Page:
T HE Bahamian featurelength family film Wind Jammers was screened for the first time in Grand Bahama on February 12 at the new C anal House conference cent re of the Pelican Bay Hotel t o a sold-out audience. Families enjoyed complimentary popcorn provided by Pelican Bay and had a chancet o meet and get autographs from the star of Wind Jammers, Justice von Maur. B oth co-directors, Kareem M ortimer and Ric von Maur, were in attendance along with actors Moya Thompson andC laudette Cookie Allens. I am so glad we were invited to show the movie in G rand Bahama, and everyo ne was so nice. I really enjoyed sailing with the kids at the Grand Bahama Sailing C lub the day following the screening, said 15-year-old Justice von Maur, who l earned to sail when she was t en. Methice Rigby sang the national anthem and guests w ere welcomed by Pelican Bays general manager, Magnus Alnebeck. Pelican Bay is happy to h ave sponsored this event, and the Grand Bahama Sailing Club in extension. We are looking forward to seeing more young Grand Bahami ans being introduced to the s port of sailing, said Mr Alnebeck. Donna Mackey spoke on behalf of the Ministry of T ourisms Film Commission a nd shared her delight to have h ad the opportunity to work with director Kareem Mort imer on various occasions over the years as he has made his way up the ladder to nowb eing a director with several movies under his belt, in particular his multi-award winning film Children of God which is set to be out on DVD later this year Mr Mortimer shared his t houghts on the screening by saying, It was great playing the movie to another Bahamia n audience. We were very pleased to see how the community sup p orted this event and it was wonderful to have such a great turnout. A brief question and a nswer session with the cast t ook place after the film and t hen David Valentine of the Grand Bahama Sailing Club i nvited everyone out for the following days Sunday Sailing while also providing informa t ion on the sailing programmes they have available on the island. Chris Paine, co-founder of the Sailing Club, said: It was great to meet the cast and directors of Wind Jammersw hich added much to the actual showing of the movie. The GBSC is enormously g rateful to the Bahamas W eekly team who put together the entire event and have b een extremely generous in donating most of the proceeds to the Club which in turn will support the Junior Sailingp rogramme. Wind Jammers is an i ndependent film about a girls coming of age experie nce while learning to sail in the Bahamas. It was shot almost entirely in Nassau andw as written by Ric von Maur, Elliot Lowenstien and Michael Ray Brown; producers were Nick Huston, Paul Jarrett and Kareem Mortimer. We all worked long and h ard on this movie and it is all worth it when we hear the great responses. Many thanks to Pelican B ay for hosting the event at their conference center; the G rand Bahama Ministry of Tourism for their support; and the Bahamas Weekly for organising it all, said co-d irector Ric von Maur. LOCAL NEWS THE TRIBUNE MONDAY, FEBRUARY 21, 2011, PAGE 9 TO DISCUSS STORIES ON THIS PAGE LOG ON TO WWW.TRIBUNE242.COM The Mercedes-Benz C-ClassYour most enjoyable drive ever.The Mercedes-Benz C-Class is a pleasure tobehold offering a new interpretation of driving pleasure. Its taut lines lend it an air of effortless superiority while the wide radiator grille and distinctive rear section announce a vehicle with a real presence and dynamic personality. Few cars can compete with its ability to adjust so many facets of its character from the interior to the drive technology so quickly and precisely in response toexternal conditions and your own particular needs. The key to this flexible response is the standard-fit Agility Control Package which includes selective damping. The interior offers noticeably more space and a more distinctive atmosphere tosuit your taste. As you will see, the C-Class is the perfect embodiment of the Mercedes-Benz philosophy.Tyreflex Star MotorsWulff Road, P. O. Box N 9123, Nassau, The Bahamas, Tel 242.325.4961 Fax 242.323.4667OUR PARTS DEPARTMENT IS FULLY STOCKED WITH EVERY COMPONENT NECESSARY TO ENSURE THAT YOUR MERCEDES RUNS TROUBLE FREE. TRAINED TECHNICIANS ON DUTY. Bahamian movie Wind Jammers screens in Grand Bahama to a sold-out audience WIND JAMMERS screened in Grand Bahama on February 12 in aid of the Grand Bahama Sailing Club (GBSCl-rv on Maur, lead actor; David Valentine of the GBSC; Claudette Cookie Allens, actress; and Kareem Mortimer, co-director. STAR of Wind Jammers, Justice von Maur, took in some sailing at the Grand Bahama Sailing Club the day after the screening. The local sailors challenged her to a race, and she was able to come in fourth. P h o t o / T h e B a h a m a s W e e k l y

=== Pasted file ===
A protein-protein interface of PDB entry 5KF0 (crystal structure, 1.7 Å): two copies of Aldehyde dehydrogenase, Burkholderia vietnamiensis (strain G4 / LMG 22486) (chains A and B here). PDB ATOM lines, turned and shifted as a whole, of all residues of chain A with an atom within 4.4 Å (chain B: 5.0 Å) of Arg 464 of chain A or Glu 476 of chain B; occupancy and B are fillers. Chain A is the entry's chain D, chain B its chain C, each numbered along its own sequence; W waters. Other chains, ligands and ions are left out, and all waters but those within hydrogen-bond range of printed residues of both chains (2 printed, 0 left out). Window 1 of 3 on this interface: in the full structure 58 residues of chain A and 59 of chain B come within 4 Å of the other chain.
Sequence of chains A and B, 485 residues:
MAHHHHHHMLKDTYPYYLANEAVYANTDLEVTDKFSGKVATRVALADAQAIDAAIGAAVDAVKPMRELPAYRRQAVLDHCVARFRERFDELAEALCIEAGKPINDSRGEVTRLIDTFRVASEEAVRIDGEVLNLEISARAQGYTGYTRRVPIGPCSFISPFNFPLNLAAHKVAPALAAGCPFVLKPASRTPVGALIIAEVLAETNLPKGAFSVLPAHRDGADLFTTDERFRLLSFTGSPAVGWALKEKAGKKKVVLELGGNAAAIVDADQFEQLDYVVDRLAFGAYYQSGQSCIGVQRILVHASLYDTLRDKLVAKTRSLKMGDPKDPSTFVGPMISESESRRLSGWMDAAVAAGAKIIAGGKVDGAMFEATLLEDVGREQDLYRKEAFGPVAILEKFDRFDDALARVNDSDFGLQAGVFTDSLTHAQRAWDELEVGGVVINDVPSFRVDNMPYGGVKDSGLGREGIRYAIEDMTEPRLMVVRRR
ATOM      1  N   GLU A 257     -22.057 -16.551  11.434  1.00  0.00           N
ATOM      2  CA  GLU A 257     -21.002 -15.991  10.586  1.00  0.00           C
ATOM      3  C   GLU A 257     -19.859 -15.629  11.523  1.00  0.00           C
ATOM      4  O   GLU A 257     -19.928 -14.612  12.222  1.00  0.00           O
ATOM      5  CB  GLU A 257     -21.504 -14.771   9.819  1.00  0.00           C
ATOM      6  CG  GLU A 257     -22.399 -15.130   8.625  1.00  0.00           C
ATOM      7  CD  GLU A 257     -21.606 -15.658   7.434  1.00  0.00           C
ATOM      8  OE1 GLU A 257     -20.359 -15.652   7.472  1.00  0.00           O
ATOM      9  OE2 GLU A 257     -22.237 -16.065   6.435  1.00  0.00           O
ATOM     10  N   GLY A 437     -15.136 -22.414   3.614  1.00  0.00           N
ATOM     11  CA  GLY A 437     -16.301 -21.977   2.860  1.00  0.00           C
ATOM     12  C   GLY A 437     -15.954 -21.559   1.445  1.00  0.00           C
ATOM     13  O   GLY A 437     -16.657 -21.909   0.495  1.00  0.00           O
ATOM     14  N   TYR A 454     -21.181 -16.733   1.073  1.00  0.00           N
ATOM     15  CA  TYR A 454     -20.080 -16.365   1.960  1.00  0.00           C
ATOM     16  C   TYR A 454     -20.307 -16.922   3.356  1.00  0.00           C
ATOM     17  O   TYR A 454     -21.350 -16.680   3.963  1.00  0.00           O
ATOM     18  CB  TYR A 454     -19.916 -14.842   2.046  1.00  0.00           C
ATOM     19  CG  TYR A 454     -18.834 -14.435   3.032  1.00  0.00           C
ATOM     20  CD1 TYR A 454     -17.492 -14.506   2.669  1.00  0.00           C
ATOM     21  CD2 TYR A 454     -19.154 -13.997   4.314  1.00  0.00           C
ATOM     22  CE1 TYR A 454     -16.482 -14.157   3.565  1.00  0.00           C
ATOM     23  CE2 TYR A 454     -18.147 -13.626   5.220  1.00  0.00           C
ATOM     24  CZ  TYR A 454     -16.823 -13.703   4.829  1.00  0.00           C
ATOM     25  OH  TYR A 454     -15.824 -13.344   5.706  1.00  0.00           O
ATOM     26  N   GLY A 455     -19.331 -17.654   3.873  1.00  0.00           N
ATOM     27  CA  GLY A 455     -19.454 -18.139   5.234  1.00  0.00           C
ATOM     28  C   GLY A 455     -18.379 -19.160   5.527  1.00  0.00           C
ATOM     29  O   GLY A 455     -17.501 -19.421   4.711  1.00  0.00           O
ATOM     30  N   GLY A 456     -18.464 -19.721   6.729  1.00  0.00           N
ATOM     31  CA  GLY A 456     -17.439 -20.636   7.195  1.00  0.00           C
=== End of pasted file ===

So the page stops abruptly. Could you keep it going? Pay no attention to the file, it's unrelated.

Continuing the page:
L OCAL NEWS P AGE 10, MONDAY, FEBRUARY 21, 2011 THE TRIBUNE T O DISCUSS ST ORIES ON THIS PAGE LOG ON TO WWW.TRIBUNE242.COM CUSTOMER NOTICEScotiabank (Bahamas that with recent enhancements to our service network all Merchant Customers have been upgraded to the Scotiabank VX510 POS terminals for credit card processing services. These new terminals provide enhanced levels of security and ensure easy upload of the newest operation features offered by Credit Card Companies and facilitate ongoing upgrades for the processing of transactions. All new features being rolled out by the Credit Card Companies will be fully functional on these new terminals. Some of Scotiabanks card services are available exclusively on these new terminals (ie.Debit/Credit cards). These services on the Scotia Network are no longer available through the Tripoint Terminals. Your current Merchant Services Agreement with Scotiabank remains unchanged. Should you have any questions/concerns regarding the new terminals and the features we invite you to contact us at 242-356-1647 or by email at firstname.lastname@example.org. THE Grand Bahama c ompany Paint Fair has introduced several new prog rammes to encourage persons to preserve and protect their homes, businesses a nd communal areas. Since the inception of the K eep Grand Bahama Clean (KGBC F air has been a staunch s upporter helping to spread the message of reduce, r euse and recycle, campaign officials said. Keeping our island clean is in our best interests it protects all of our liveli-h oods and the future of our children and their child ren, said Paint Fair general manager Lesley Baptista. What we think is important is for everyone to realise that small steps can add up to make a big diff erence, the key is to start. Initial steps the company has taken include reducingw aste by eliminating it in the first place. Ms Baptista said they offer customers the best information possi-b le at the outset regarding not buying more paint or accessories than is really needed. A dditionally, Paint Fair s aid it is committed to providing environmentally friendly, durable products. K GBC chairperson Nakira Wilchcombe praised Paint Fairs commitment to the campaign. We are thrilled to have such concerned green citizens as Paint Fair as a KGBC partner. They havea lways demonstrated a keen desire to positively i mpact the community and this is evident in the expert a dvice and quality products that they offer when it comes to protecting thee nvironment, she said. Of particular note is the c ompanys Reuse Paint Depot where individuals c an drop off excess or lefto ver paint. Launched in late 2009, t his partner programme with KGBC provides a place for persons to bring in used or excess paint to be passed on to those inn eed or to be properly disposed of. A ccording to Ms Baptista, after passing proper inspection, the donatedp aint is then given to various beneficiaries such as schools, churches and vari ous organisations. We never re-blend the d onated paint with our new stock, nor do we recycle it, b ut it is given to those in need to support community projects, she said. S tudent entrants in the KGBC Downtown Mural C ompetition were recently on the receiving end of this i nitiative. P aint Fairs Reuse Paint Depot made donations to s chool art departments and young artists used the paint to produce award-winning pieces for the contest. Ms Wilchcombe further n oted that Paint Fair has also been a major supporter o f the Downtown Turnaround Project which the Grand Bahama PortA uthority launched in 2009. Ms Baptista offered sev eral eco-friendly tips for local paint consumers: Use i t try to use up any leftover paint by adding an e xtra coat for richer colour and extra protection, or use paint to give new life to fur-n iture and accessories that could use a facelift; share i t as long as paint is in good condition, swap it w ith a friend or neighbour; c lean up water-based paint, brushes and access ories can be cleaned with water, and solvent cleaners (for oil paints strained and reused after cleaning brushes, rollerse tc; dry it out latex (water-based d ried up with paint hardener, sand, newspaper or cat litter and then safelyt hrown away; deliver to your local paint depot if you cant use it up, bring it in to be passed on. PAINT FAIRS REUSE PAINT DEPOT Persons wishing to support o n-island community projects can donate left-over or excess paint to t he Reuse Paint Depot. Inspecting containers of donated paint before passing them on are (l-r B aptista, store manager and sales representative of Paint Fair. Firm launches initiatives to keep Grand Bahama clean PAINT FAIRS sales associate Bridgette Storr (left e ral manager Lesley Baptista arrange assorted displays. K K e e e e p p i i n n g g o o u u r r i i s s l l a a n n d d c c l l e e a a n n i i s s i i n n o o u u r r b b e e s s t t i i n n t t e e r r e e s s t t s s i i t t p p r r o o t t e e c c t t s s a a l l l l o o f f o o u u r r l l i i v v e e l l i i h h o o o o d d s s a a n n d d t t h h e e f f u u t t u u r r e e o o f f o o u u r r c c h h i i l l d d r r e e n n a a n n d d t t h h e e i i r r c c h h i i l l d d r r e e n n . P aint Fair general manager Lesley Baptista